To these causes of failure must, doubtless, be added the opposition of the dominant religious bodies in the colonies. But here it must, I think, in all fairness be said, that this opposition was largely due to the fear that, were bishops sent to America, they would, somehow and at some time, be "invested with a power of erecting courts to take cognizance of all affairs testamentary and matrimonial, and to enquire into and punish all offences of scandal"; [See Minutes of Convention of Delegates from the Synod of New York and Philadelphia and from the Associations of Connecticut, held annually from 1766 to 1775 inclusive (Hartford, 1843). It is now a rare pamphlet, but very valuable for its revelations touching men and measures.] in other words, that they would be, or would become, officers of the State as well as bishops in the Church. No such purpose, it is almost needless to say, was in the minds of those who sought the establishment of a colonial Episcopate. All they desired was a bishop or bishops invested with those powers—and no others—which were recognized in "Holy Scripture and the ancient Canons." But this was just what some would not, and many others could not, be brought to understand. The idea of the officer of State, invested with civil powers and functions, was the vision that disturbed more minds than we can readily imagine now. Says the elder Adams, writing in 1815: "Where is the man to be found who will believe... that the apprehension of Episcopacy contributed, fifty years ago, as much as any other cause, to arouse the attention, not only of the inquiring mind, but of the common people, and urge them to close thinking on the constitutional authority of Parliament over the colonies?" [All parties agreed that bishops could be sent out only under an act of Parliament; and there seems to have been no doubt that by such an act they would be divested of all civil powers and functions. But it was said, that such an act could be at any time repealed; and if it were repealed, then, under the common law of England, bishops in the colonies might hold their courts, and exercise such functions as were ordinarily exercised by them in the mother country. The danger may have been largely imaginary; but it was certainly within the limits of possibility, and must, in all candor, be fairly considered.]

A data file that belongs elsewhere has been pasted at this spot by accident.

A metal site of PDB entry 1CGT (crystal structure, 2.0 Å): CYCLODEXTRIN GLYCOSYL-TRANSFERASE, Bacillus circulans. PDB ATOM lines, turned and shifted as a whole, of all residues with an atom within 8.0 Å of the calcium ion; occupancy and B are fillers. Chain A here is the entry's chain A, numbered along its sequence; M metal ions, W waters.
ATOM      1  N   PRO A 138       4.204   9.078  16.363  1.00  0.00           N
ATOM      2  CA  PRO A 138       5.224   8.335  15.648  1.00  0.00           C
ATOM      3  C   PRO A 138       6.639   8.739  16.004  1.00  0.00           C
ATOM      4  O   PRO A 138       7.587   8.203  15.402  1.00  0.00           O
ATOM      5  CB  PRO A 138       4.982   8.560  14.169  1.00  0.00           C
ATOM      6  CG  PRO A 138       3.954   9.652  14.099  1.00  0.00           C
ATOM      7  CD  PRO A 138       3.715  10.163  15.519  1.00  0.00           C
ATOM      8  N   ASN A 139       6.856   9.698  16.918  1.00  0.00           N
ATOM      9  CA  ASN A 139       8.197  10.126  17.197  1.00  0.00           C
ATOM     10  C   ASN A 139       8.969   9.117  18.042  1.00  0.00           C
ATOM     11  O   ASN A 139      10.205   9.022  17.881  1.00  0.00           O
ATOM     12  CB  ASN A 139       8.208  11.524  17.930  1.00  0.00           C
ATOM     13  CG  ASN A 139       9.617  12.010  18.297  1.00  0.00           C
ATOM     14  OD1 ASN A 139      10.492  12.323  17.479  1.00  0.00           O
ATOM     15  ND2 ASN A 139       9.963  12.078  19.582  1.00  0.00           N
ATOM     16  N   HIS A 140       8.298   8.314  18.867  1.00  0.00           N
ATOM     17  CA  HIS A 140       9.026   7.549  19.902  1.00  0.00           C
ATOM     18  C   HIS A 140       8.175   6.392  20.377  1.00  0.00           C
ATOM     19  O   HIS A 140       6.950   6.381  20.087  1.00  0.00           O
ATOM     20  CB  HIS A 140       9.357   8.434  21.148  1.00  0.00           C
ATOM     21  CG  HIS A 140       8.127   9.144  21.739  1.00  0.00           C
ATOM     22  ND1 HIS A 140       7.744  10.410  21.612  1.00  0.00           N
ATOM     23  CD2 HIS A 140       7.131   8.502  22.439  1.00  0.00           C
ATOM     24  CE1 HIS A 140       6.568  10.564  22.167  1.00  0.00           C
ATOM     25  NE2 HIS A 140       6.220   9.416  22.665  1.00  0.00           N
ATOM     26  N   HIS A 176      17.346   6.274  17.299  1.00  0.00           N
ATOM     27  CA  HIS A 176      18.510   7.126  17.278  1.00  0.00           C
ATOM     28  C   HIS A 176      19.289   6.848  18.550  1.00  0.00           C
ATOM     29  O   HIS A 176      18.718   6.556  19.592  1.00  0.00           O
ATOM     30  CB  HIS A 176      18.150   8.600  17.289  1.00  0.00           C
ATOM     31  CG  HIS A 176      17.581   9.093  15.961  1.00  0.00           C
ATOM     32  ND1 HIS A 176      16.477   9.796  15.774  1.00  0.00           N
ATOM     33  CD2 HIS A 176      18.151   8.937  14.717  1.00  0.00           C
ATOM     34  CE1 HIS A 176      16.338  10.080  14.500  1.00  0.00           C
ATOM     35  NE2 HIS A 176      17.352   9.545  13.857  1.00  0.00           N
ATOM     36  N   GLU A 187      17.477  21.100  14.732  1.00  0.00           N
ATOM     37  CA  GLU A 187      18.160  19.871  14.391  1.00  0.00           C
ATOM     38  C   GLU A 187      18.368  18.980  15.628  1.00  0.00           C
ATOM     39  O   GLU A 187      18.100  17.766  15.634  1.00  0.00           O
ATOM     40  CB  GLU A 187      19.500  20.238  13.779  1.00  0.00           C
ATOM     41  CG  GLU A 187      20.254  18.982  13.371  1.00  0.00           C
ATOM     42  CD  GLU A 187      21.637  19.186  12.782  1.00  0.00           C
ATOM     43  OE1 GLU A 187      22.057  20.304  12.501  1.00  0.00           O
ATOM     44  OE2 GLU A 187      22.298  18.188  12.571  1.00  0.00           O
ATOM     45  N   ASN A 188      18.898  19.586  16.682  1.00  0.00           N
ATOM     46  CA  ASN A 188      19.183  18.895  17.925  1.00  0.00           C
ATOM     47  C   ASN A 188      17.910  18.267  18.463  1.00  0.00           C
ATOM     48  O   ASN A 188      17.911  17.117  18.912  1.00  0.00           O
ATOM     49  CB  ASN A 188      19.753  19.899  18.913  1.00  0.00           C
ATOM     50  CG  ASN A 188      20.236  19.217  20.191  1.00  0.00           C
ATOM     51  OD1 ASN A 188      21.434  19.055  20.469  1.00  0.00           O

Under all the circumstances, then, it is no wonder that when the War of the Revolution ended, and the question came to the minds of thoughtful churchmen how the Church should strengthen "the things that remained that were ready to die," their first thought should have been for the Episcopate. The Faith of the Universal Church they had in the historic Creeds. Its Worship was preserved for them in the Book of Common Prayer, But how to provide for the perpetuation of the "Doctrine and Sacraments and the Discipline of Christ as the Lord had commanded and as this Church had received the same," that was the great practical pressing question with which they were brought face to face. Ordination, Confirmation, and the government of the Church must of need be secured. Nor can we greatly wonder if what no entreaties had been able to obtain while the colonies were a part of the British Empire, seemed now to many an almost hopeless undertaking. The surrender at Yorktown in 1781 was to many American churchmen the death-blow to their hopes for an American Episcopate. There were men enough to see the difficulties and discouragements, to talk and write and speculate about them; but where should those men be found who would grapple with them, and by grappling with them overcome them? I answer, they were found in those ten clergymen who met at Woodbury in 1783, "Men that had understanding of the times." And is it not always somewhat after this sort, when any great step is to be taken, and there are manifold difficulties in the way? Do not men dwell on the difficulties, and exaggerate the dangers, and suggest expedients and makeshifts, till some one, without fuss or noise, takes the step, and lo! the mountain has been levelled and the way lies open? Depend upon it, there is a wealth of wisdom in these simple lines: